It’s summer. Rent a convertible and spend the day cruising along one of Southern California’s most iconic roadways, the Pacific Coast Highway. PCH, also known as State Route 1, is designated as an All-American Road because of its beautiful scenery and national significance.
In 1991, the National Scenic Byways and All-American Roads programs began through an Act of Congress to “recognize, protect and promote America’s most outstanding roads.” The best National Scenic Byways are designated All-American Roads when they have met “the same criteria as a National Scenic Byway, but possess multiple intrinsic qualities that are of national significance and the byway must be considered a destination and reason for travel unto itself.”
PCH first opened in the Big Sur region in the 1930s. Portions of roadway were added throughout the years until 1964, when it was officially designated as SR 1.
The drive from Santa Monica Pier to Stearns Wharf in Santa Barbara is just under 100 miles from start to finish with a Google maps driving time of about two hours, however, with the usual traffic and stops along the way it can easily be an enjoyable full-day trip.
Santa Monica Pier
200 Santa Monica Pier, Santa Monica, 90401
This bustling wooden wharf offers eateries, shops, a high-tech arcade, roller coaster, giant Ferris wheel, the famous 1922 Charles I.D. Looff merry-go-round and views of the bay and the mountains. The pier, built in 1909, is a National Historic Landmark.
It might be tempting to just spend the entire day in Santa Monica. There is surf, sand, people watching at Muscle Beach and plenty of temptations and distractions, but resist that urge. A short walk along the beach, maybe a snack, or two, on the pier, then it’s time to hit the highway.
After you leave Santa Monica, head north along PCH and past Palisades Park and Will Rogers State Beach. Beaches along the Malibu coast include Surfrider Beach, Zuma Beach, Malibu Beach, Topanga Beach, Point Dume Beach, County Line and Dan Blocker Beach.
Malibu is one of the most iconic cities in Southern California. The 21-mile strip of beach is home to movie stars and moguls. The Malibu Colony development is the most famous of the private enclaves for wealthy celebrities. Founded in 1926, it is a gated community with multimillion-dollar homes on small lots.
17300 Pacific Coast Highway, Pacific Palisades, 90272
Corner of PCH and Sunset Boulevard. Founded in 1972 Gladstones offers historic beachside dining. Rumors persist that the venerable restaurant may close after Nov. 1.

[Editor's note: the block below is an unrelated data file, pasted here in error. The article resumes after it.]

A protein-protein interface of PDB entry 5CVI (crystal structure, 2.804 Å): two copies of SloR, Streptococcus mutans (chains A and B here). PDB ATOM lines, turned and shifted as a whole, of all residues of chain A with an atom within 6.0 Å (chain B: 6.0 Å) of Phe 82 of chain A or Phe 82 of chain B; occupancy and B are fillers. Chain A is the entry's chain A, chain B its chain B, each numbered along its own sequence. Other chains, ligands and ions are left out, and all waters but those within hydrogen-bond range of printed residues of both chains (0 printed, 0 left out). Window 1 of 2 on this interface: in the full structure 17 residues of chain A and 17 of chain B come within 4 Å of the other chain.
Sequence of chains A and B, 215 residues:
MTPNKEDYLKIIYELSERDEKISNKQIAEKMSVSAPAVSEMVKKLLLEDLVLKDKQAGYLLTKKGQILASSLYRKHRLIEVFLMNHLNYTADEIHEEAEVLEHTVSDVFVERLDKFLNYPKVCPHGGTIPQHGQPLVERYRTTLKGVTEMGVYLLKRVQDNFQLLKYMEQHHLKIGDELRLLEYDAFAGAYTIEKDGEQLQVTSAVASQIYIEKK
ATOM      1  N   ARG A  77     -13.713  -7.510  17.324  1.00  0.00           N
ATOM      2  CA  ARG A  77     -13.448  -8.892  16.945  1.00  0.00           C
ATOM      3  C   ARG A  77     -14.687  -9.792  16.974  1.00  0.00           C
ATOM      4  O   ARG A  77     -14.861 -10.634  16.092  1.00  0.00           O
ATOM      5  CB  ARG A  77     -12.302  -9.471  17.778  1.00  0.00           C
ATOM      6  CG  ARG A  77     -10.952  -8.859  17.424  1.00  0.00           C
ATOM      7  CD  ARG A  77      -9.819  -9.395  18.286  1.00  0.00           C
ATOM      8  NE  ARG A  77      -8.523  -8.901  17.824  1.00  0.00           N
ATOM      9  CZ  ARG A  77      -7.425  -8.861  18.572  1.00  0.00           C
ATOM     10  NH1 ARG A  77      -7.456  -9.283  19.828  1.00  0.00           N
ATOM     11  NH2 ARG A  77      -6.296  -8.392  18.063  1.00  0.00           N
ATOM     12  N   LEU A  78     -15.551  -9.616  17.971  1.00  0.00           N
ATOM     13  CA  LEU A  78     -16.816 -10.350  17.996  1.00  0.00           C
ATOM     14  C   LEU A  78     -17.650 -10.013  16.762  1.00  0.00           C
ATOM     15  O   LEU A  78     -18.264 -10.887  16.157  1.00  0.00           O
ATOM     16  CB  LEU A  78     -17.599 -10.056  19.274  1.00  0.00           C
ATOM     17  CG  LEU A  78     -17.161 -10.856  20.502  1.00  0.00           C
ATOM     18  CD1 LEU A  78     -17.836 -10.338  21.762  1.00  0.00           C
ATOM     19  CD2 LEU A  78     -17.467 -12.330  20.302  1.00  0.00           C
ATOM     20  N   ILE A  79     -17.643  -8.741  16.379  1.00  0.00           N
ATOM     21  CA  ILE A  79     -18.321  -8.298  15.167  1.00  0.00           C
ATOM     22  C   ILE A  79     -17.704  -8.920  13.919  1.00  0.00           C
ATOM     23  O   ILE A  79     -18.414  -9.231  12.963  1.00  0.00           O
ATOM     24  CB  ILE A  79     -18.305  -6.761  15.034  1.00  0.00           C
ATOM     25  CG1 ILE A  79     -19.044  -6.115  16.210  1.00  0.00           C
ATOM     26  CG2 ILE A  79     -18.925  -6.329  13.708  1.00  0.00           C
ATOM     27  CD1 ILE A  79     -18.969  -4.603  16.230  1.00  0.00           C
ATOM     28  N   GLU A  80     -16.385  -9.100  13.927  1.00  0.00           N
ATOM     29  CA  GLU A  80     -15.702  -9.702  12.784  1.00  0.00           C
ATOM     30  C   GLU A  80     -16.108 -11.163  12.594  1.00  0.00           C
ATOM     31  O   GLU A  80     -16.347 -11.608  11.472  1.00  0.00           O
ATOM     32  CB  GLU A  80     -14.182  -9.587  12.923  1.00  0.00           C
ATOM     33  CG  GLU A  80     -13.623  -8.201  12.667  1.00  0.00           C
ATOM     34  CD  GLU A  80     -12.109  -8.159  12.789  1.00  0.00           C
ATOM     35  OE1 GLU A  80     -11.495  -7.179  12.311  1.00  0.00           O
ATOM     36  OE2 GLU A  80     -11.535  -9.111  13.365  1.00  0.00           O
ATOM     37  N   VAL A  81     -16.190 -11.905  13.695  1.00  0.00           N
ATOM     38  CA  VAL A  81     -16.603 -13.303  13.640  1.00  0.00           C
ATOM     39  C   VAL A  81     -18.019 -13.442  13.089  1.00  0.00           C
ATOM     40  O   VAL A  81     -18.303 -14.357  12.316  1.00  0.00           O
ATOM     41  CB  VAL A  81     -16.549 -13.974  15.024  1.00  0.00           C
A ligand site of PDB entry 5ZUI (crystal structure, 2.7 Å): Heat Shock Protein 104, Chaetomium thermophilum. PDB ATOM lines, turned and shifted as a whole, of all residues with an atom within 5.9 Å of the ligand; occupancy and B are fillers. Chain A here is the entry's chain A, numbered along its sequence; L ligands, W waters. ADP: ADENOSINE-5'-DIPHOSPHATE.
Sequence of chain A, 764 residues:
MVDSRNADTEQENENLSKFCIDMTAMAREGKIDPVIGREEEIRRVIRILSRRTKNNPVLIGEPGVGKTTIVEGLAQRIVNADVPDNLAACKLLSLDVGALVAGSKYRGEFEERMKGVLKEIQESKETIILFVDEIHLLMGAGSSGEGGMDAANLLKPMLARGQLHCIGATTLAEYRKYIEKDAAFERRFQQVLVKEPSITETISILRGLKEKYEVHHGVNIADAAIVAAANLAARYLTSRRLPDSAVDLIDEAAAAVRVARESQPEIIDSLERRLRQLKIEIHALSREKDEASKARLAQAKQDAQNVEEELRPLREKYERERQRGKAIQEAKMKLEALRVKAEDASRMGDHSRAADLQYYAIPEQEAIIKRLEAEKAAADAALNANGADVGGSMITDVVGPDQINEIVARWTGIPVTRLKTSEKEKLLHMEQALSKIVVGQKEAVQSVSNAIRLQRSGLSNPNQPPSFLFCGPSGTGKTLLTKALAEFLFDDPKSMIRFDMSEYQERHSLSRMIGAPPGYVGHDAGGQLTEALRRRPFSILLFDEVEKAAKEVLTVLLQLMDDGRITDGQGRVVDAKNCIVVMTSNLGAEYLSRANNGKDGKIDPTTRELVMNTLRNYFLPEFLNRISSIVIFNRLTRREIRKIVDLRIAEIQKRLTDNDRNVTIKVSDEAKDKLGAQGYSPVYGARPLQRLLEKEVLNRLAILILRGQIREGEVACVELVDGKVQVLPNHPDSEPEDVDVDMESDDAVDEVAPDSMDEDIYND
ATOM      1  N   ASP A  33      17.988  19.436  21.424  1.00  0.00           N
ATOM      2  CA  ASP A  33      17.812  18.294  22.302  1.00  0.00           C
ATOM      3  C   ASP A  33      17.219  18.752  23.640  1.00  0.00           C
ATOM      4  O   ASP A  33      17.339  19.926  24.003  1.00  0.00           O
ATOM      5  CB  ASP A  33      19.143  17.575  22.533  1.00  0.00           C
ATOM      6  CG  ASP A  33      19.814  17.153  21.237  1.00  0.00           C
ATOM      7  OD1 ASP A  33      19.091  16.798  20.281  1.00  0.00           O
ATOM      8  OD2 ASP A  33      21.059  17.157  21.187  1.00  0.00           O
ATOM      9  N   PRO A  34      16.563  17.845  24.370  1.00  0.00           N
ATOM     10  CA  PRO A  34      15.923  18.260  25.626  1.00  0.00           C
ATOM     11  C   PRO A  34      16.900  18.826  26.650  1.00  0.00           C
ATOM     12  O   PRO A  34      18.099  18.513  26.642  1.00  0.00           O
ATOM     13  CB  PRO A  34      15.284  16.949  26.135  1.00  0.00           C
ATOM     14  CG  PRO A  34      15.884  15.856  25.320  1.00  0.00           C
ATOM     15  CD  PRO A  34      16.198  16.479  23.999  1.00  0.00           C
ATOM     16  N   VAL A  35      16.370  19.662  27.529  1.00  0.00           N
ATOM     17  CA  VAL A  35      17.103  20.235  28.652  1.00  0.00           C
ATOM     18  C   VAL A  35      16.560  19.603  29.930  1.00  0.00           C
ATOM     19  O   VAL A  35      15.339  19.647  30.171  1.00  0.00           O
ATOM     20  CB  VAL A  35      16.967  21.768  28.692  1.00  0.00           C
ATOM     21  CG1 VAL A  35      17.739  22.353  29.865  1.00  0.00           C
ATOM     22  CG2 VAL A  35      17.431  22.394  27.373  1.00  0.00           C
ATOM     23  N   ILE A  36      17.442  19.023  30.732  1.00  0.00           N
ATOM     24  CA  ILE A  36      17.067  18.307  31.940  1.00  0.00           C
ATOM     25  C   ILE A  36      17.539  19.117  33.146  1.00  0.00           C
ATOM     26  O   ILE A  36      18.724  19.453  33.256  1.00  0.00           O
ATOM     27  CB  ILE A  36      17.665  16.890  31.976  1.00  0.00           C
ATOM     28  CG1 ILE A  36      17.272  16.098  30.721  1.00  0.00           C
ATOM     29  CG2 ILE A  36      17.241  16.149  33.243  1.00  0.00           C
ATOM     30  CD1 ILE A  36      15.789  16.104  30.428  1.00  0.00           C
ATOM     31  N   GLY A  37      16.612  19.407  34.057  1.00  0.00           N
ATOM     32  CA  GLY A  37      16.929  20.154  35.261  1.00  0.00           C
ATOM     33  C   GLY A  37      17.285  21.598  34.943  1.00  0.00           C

The Malibu Pier
23000 Pacific Coast Highway, Malibu, 90265
A Southern California icon in an area once called the Riviera of America. The historic landmark is located in the heart of California’s surf culture.
28128 Pacific Coast Highway, Malibu, 90265
The films “Beach Blanket Bingo,” “Gidget” and the television shows “Sea Hunt,” “Malibu Run” and “The Rockford Files” all filmed here. The Paradise Cove Beach Café serves breakfast, lunch and dinner.
El Matador State Beach
32350 Pacific Coast Highway, Malibu, 90265
Breathtaking views, sea stacks and bluff side picnic tables. Explore north to caves and arches in the rocks. The largest cave faces the ocean at the bottom of a huge flat rock connected to the base of the bluff.
Leo Carrillo State Park
35000 West Pacific Coast Highway, Malibu, 90265
Leo Carrillo State Park has 1.5 miles of beach for swimming, surfing, windsurfing, surf fishing and beachcombing with tidepools, coastal caves and reefs for exploring.
Point Mugu State Park and Sycamore Cove Beach
9000 Pacific Coast Highway, Malibu, 90265
Sycamore Cove Beach is a southwest-facing sandy cove with lifeguards, picnic tables and nice facilities.
Point Mugu State Park features five miles of ocean shoreline with rocky bluffs, sandy beaches, sand dunes and two major river canyons. Offers 70 miles of hiking trails.
After leaving Point Mugu you will drive inland to Oxnard/Ventura. PCH dead ends into U.S. 101. Technically the roadway at this point is considered both the 101 and SR 1. Head west toward Santa Barbara, but take a few minutes to drive into downtown Ventura which offers quaint cafes and art galleries.
Ventura City Hall
501 Poli St., Ventura, 93001
Built from 1912 to 1913, the neoclassical courthouse was designed by the noted Los Angeles architect Albert C. Martin Sr. in a Beaux Arts style.
750 Harbor Blvd., Ventura, 93001
Built in 1872 at a cost of $45,000, it was at one time the longest wooden Pier in California. Great ocean views and the perfect place to watch surfers ride the waves.
Emma Wood State Beach
On the 101, two miles west of Ventura
As the day wears on, the traffic along 101/PCH gets heavier. Sixty-eight miles after leaving Santa Monica you will find Emma Wood State Beach. Here you can see the offshore Channel Islands and a variety of wildlife including raccoons and great blue herons. Dolphins frolic just offshore.
Carpinteria State Beach
5361 6th St., Carpinteria, 93013
After passing the community of Mussel Shoals you enter Carpinteria, only 12 miles south of Santa Barbara. This charming, coastal community offers a pedestrian-friendly main street (Linden Avenue), mom-and-pop shops, gourmet cafés and antique stores. Carpinteria State Beach is a stone’s throw from downtown. See seals and sea lions December through May, as well as gray whales. Tidepools contain starfish, sea anemones, crabs, snails, octopi and sea urchins.
Sterns Wharf Santa Barbara
221 Stearns Wharf Santa Barbara, 93101
When completed in 1872, this became the longest deep-water wharf between San Pedro and San Francisco. Take a ride on the water taxi or spend time with marine life at the Sea Center. There are also restaurants and shops to enjoy.